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Paediatric asthma
P81 The efficacy of a nurse led, primary care, acute asthma service in reducing short stay hospital admissions
  1. G J Connett1,
  2. P Lovegrove2,
  3. S Lovick2,
  4. J P Legg1
  1. 1Southampton University Hospitals NHS Trust, Southampton, UK
  2. 2NHS Southampton City Trust, Southampton, UK

Abstract

Current interventions to decrease acute asthma admissions during childhood have achieved limited benefits. We hypothesised that a community asthma nurse service, providing rapid access consultations and an out of hours telephone service, might be an effective strategy in reducing potentially avoidable short stay hospital admissions (<24 h). We conducted a prospective observational study of the impact of such a service over a 1-year period (2010) using the previous 12 months as a historical control group (2009). There were 176 (64%) fewer short stay admissions during the intervention period compared with the previous year. The reduction in admissions resulted in gross savings to the NHS of approximately £125 000 based on the national payment by results tariff of £709 per asthma admission. There were 149 referrals to the asthma nurse service. 53% were self-referrals. 39 children with poorly controlled asthma were referred by the asthma nurse for hospital assessment. Of these 38 were subsequently admitted for in-patient treatment and 1 was discharged from the emergency department after 4 h. 21 children were judged to be relatively mild and would not have needed hospital admission if referred. 89 cases would either have been referred for hospital assessment or families would have self-referred to hospital if the service was not available. For this group it was judged by the attending nurse that their interventions had avoided hospital admission. The reduction in short stay admissions was impressive and greater than the number of patient episodes that were addressed by the service. We suspect that this was a knock on effect of good practices being repeated and disseminated within the community without necessarily re-engaging with the service. The number of non-elective short stay asthma admissions has continued to fall in 2011. From January to May 2011 there were just 29 short stay admissions which is 62% less than the 47 admissions during the same period in 2010. We suggest that this model of care is applicable to many other localities and could result in substantial cost savings to the NHS while providing appropriate care to patients in their homes.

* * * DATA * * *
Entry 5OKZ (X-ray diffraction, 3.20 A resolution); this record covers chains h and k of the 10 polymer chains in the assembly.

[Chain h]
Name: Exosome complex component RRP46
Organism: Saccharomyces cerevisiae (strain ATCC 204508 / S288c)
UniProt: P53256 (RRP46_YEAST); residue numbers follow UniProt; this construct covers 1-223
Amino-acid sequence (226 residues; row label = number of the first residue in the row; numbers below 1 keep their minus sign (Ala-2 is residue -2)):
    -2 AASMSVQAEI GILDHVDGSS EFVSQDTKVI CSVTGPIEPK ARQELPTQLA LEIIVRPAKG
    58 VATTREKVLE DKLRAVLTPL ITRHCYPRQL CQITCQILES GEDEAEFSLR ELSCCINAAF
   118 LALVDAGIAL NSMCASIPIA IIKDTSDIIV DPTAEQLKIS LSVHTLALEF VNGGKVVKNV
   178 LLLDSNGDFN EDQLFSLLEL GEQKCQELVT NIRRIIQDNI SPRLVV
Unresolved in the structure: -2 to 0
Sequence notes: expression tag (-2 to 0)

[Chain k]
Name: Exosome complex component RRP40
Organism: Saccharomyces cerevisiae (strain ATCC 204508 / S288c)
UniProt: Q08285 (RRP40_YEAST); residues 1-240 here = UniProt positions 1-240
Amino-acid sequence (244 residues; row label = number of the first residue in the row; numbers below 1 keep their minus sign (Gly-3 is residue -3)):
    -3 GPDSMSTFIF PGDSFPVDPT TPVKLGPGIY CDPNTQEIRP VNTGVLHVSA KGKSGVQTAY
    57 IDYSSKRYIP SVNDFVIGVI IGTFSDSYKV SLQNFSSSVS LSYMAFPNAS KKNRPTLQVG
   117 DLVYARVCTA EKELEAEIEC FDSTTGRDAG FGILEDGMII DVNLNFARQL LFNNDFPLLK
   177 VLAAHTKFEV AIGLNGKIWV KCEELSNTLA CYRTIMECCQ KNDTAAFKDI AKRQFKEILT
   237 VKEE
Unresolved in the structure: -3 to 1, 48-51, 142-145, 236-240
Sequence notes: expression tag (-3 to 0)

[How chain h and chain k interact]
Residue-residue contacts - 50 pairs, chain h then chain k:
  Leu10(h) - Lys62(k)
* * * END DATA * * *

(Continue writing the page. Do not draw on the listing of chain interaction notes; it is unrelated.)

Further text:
Abstract P81 Figure 1

Number of non-elective asthma admissions with a length of stay <24 h by month.

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